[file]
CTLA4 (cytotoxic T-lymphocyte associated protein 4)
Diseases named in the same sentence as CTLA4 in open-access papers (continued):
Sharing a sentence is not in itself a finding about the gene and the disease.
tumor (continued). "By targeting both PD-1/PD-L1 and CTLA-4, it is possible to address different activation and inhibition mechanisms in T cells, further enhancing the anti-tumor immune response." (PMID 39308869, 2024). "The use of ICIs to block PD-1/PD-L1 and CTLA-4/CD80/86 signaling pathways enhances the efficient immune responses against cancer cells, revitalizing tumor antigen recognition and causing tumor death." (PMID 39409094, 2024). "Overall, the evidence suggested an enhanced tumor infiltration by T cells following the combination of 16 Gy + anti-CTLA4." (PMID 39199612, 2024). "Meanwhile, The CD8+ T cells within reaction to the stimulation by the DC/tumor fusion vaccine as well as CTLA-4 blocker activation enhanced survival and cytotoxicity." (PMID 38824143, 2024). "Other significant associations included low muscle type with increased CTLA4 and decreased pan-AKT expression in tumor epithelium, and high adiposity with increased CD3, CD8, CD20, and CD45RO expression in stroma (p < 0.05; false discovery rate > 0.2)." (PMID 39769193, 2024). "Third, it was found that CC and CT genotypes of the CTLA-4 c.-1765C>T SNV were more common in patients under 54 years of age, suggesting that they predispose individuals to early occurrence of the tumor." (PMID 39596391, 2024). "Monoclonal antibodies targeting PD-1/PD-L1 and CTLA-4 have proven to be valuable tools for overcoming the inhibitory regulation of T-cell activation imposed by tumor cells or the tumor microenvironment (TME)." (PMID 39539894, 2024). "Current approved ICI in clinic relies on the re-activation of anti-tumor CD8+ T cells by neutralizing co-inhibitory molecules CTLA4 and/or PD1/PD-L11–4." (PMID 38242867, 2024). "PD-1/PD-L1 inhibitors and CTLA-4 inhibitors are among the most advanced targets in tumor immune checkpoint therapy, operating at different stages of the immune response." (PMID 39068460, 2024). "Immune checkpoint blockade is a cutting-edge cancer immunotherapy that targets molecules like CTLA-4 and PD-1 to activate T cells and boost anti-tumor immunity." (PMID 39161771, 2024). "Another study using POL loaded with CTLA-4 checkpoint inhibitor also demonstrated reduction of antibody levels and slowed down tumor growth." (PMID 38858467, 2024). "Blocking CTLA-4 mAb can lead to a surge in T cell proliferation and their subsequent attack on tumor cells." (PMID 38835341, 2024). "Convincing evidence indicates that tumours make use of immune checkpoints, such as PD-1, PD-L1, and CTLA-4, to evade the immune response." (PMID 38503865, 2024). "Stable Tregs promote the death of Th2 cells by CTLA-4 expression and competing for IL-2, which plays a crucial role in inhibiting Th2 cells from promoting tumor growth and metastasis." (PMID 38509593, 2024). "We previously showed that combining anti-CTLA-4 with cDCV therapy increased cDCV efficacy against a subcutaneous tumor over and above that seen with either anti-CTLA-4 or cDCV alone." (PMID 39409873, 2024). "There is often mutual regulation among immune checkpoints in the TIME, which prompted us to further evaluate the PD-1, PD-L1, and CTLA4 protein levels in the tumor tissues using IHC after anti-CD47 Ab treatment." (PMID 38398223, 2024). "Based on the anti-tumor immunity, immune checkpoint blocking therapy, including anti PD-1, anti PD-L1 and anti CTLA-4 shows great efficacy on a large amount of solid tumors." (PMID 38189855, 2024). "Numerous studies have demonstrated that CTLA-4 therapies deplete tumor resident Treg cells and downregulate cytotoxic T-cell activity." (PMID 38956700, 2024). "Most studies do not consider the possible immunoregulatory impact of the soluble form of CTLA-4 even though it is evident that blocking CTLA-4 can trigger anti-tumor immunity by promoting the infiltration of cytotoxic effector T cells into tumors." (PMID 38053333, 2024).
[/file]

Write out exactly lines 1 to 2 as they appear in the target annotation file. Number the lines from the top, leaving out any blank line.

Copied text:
CTLA4 (cytotoxic T-lymphocyte associated protein 4)
Diseases named in the same sentence as CTLA4 in open-access papers (continued):